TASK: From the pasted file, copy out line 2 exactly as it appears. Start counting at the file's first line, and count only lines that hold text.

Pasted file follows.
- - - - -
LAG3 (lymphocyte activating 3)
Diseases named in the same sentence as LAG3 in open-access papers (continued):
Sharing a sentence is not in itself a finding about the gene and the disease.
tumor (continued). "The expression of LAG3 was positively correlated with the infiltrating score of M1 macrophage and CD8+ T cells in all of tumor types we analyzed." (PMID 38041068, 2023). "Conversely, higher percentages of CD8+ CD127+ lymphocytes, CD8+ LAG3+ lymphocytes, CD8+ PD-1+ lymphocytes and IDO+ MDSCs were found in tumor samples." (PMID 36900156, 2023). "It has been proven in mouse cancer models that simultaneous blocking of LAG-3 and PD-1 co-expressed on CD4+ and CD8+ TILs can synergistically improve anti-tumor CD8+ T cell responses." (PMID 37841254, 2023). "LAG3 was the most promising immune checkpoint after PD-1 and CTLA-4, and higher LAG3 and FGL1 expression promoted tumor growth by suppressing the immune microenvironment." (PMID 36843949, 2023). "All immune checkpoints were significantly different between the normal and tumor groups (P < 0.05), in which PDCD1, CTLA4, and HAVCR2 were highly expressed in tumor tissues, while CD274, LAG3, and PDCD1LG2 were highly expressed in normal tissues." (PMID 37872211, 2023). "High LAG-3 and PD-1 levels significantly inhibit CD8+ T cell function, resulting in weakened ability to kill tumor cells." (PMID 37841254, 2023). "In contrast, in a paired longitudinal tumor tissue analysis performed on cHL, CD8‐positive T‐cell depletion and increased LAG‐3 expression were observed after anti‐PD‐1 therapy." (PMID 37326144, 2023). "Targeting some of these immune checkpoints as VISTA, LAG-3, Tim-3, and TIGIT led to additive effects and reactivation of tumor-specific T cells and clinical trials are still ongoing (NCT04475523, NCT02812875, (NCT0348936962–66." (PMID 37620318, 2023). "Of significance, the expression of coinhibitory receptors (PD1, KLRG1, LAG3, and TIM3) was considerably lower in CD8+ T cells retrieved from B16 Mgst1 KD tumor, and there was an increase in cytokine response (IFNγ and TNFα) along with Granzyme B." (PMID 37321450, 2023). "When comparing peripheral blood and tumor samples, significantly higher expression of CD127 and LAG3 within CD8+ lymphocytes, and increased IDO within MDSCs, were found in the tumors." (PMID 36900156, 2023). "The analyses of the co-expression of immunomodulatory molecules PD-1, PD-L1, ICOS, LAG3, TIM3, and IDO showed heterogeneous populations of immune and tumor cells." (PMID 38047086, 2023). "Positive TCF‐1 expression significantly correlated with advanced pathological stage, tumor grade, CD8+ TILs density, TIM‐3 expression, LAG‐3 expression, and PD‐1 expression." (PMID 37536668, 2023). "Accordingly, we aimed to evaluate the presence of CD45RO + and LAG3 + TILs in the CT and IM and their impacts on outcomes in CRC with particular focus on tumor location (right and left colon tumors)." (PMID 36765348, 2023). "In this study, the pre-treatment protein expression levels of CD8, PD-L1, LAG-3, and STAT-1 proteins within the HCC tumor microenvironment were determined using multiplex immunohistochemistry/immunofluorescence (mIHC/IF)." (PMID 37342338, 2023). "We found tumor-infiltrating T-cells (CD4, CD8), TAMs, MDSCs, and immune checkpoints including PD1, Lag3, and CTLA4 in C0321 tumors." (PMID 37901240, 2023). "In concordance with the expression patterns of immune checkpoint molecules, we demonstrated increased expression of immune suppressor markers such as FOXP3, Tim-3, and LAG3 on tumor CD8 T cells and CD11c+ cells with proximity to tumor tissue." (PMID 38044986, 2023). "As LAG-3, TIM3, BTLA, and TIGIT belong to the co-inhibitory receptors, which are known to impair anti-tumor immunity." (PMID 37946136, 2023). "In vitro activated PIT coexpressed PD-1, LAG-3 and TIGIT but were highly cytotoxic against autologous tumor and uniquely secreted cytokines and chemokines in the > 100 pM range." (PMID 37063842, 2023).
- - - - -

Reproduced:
Diseases named in the same sentence as LAG3 in open-access papers (continued):